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Category: DECANNULATION AFTER CURE OF LARYNGEAL STENOSIS
Source: A Manual Of Peroral Endoscopy And Laryngeal Surgery
In order to train the patient to breathe again through the larynx it
is necessary to occlude the cannula. This is best done by inserting a
rubber cork in the inner cannula. At first it may be necessary to make
a slot in the cork so as to permit some air to enter through the tube
to supplement the insufficient supply obtainable through the
insufficiently patulous glottis, new corks with smaller grooves being
substituted as laryngeal breathing becomes easier. Corking the cannula
is an excellent orthopedic treatment in certain cases where muscle
atrophy and partial inflammatory fixation of the cricoarytenoid joints
are etiological factors in the stenosis. The added pull of the
posterior cricoarytenoid muscles during the slight effort at
inspiration restores their tone and increases the mobility of all the
attached structures. By no other method can panic and spasmodic
stenosis be so efficiently cured.
[FIG. 111.--Illustration of corks used to occlude the cannula in
training patients to breathe through the mouth again, before
decannulation. The corks allow air leakage, the amount of which is
regulated by the use of different shapes. A smaller and still smaller
air leak is permitted until finally an ungrooved cork is tolerated. A
central hole is sometimes used instead of a slot. A, one-third cork;
B, half cork; C, three-quarter cork; D, whole cork.]
Following the subsidence of an acute laryngeal stenosis, it is my rule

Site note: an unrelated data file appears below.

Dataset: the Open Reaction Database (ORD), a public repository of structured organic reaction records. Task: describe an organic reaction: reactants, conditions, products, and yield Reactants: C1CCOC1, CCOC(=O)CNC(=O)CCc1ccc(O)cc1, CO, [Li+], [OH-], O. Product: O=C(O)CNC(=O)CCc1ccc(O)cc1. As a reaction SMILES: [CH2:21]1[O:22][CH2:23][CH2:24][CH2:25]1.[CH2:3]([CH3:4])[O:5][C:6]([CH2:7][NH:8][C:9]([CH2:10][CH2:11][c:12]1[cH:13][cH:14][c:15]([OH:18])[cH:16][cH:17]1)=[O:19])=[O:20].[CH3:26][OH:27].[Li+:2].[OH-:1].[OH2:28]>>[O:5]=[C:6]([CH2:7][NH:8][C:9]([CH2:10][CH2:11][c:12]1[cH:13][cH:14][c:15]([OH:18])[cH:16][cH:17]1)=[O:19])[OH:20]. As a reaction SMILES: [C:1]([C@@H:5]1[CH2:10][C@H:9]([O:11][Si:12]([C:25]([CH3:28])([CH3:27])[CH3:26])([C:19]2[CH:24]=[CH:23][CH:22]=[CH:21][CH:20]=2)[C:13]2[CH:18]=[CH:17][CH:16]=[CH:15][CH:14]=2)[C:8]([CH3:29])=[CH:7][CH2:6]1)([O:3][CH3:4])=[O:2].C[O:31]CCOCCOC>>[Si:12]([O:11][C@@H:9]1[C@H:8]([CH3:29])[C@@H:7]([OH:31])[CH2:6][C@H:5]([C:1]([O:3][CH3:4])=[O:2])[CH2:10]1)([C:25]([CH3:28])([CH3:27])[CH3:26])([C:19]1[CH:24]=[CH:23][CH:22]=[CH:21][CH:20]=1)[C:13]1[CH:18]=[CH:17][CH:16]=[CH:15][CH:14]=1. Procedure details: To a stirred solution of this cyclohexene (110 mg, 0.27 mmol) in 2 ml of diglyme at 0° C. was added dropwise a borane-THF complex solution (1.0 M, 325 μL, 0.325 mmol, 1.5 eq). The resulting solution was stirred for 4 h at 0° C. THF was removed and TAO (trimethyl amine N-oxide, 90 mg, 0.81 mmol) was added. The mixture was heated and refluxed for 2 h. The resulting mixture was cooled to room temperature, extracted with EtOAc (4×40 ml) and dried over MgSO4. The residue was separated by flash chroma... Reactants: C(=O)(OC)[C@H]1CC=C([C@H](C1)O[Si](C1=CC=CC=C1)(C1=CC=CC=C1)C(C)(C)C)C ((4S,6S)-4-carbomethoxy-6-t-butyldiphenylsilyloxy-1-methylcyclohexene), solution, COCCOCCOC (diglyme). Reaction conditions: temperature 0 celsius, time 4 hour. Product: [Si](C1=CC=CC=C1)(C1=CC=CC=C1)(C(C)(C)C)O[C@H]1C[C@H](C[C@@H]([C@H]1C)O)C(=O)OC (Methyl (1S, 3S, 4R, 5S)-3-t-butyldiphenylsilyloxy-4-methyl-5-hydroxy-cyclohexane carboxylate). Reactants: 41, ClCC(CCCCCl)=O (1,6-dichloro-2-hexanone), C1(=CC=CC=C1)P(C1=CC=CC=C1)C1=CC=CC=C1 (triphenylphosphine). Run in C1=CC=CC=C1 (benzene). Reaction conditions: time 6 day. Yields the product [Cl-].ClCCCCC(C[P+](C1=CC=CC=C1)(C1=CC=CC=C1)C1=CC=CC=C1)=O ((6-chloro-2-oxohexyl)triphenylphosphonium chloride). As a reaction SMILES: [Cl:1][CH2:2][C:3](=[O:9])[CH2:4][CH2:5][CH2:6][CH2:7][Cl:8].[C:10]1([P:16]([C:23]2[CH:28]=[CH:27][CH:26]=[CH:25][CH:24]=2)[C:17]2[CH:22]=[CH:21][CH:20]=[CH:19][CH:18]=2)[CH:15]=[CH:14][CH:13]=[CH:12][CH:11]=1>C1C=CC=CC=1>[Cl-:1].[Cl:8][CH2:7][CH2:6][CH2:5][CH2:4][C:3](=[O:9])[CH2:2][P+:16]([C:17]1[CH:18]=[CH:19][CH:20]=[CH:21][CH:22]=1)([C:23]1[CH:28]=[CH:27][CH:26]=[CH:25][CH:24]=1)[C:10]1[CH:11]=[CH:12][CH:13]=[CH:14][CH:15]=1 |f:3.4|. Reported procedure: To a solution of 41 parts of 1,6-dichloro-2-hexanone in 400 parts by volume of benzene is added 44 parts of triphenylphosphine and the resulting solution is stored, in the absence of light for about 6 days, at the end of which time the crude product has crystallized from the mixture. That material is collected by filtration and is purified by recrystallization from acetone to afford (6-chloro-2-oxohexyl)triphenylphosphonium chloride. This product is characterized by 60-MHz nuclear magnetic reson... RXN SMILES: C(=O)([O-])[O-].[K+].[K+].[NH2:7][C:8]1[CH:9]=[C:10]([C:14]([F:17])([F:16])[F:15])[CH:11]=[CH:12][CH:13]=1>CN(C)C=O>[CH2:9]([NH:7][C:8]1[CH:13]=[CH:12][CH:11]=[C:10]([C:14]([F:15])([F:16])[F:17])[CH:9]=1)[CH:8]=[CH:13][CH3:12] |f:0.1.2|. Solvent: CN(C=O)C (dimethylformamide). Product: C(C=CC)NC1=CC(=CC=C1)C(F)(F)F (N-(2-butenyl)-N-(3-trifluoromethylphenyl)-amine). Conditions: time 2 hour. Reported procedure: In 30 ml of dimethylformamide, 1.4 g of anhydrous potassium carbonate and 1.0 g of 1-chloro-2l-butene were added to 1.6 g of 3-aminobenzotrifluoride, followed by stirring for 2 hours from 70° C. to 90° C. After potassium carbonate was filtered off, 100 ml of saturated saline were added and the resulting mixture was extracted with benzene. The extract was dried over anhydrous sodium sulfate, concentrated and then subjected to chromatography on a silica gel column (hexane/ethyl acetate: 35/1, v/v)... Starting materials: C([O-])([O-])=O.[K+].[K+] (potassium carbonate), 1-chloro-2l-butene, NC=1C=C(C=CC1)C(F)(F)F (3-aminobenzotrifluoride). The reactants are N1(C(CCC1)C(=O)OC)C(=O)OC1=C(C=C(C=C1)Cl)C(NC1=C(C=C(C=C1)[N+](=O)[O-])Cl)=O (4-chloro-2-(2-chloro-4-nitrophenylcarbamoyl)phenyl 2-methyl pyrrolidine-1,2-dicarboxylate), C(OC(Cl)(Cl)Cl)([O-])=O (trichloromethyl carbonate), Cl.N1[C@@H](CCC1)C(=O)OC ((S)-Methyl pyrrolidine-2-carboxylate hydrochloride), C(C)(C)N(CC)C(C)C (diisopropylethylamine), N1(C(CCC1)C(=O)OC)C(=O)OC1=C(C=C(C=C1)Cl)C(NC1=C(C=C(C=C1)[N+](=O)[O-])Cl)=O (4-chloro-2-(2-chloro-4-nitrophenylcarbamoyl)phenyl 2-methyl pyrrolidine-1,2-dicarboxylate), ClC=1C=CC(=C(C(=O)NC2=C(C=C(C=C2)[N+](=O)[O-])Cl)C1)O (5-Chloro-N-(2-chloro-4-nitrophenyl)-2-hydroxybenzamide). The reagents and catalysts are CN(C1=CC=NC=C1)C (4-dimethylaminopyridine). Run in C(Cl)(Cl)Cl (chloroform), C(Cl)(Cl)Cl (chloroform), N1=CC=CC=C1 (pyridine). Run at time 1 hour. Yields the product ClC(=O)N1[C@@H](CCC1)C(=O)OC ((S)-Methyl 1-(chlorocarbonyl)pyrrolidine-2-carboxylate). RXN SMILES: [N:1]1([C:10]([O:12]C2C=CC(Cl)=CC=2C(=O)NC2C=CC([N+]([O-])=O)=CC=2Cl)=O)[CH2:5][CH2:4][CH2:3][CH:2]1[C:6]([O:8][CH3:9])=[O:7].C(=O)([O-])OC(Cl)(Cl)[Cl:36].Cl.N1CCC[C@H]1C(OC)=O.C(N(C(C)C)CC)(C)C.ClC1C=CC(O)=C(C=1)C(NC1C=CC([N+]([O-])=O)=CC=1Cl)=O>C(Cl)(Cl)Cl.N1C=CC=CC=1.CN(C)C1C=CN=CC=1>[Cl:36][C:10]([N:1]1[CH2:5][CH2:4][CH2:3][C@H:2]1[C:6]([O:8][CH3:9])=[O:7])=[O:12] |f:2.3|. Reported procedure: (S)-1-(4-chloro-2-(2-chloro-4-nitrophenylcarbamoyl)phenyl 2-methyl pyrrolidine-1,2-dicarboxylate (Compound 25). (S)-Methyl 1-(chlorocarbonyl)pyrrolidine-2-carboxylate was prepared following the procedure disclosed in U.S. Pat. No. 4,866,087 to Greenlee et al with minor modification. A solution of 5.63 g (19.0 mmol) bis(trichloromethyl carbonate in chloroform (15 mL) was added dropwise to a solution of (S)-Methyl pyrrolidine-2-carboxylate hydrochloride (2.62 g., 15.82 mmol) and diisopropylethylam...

to decannulate after the patient has been able to breathe through the
larynx with the cannula tightly corked for 3 days and nights. This
rule does not apply to chronic laryngeal stenosis, for while the lumen
under ordinary conditions might be ample, a slight degree of
inflammation might render it dangerously small. In these cases, many
weeks are sometimes required to determine when decannulation is safe.
A test period of a few months is advisable in most cases of chronic
laryngeal stenosis. Recurrent contractions after closure of the wound
are best treated by endoscopic bouginage. The corks are best made of
pure rubber cord, cut and ground to shape, and grooved, if desired, on
a small emery wheel (Fig. 112). The ordinary rubber corks and those
made of cork-bark should not be used because of their friability, and
the possible aspiration of a fragment into the bronchus, where rubber
particles form very irritant foreign bodies.
[FIG. 112.--This illustration shows the method of making safe corks
for tracheotomic cannulae by grinding pure rubber cord to shape on an
emery wheel. After grinding the taper, if a partial cork is desired, a
groove is ground on the angle of the wheel. If a half-cork is desired
half of the cork is ground away on the side of the wheel. Reliable
corks made in this way are now obtainable from Messers Charles J.
Pilling and Son.]
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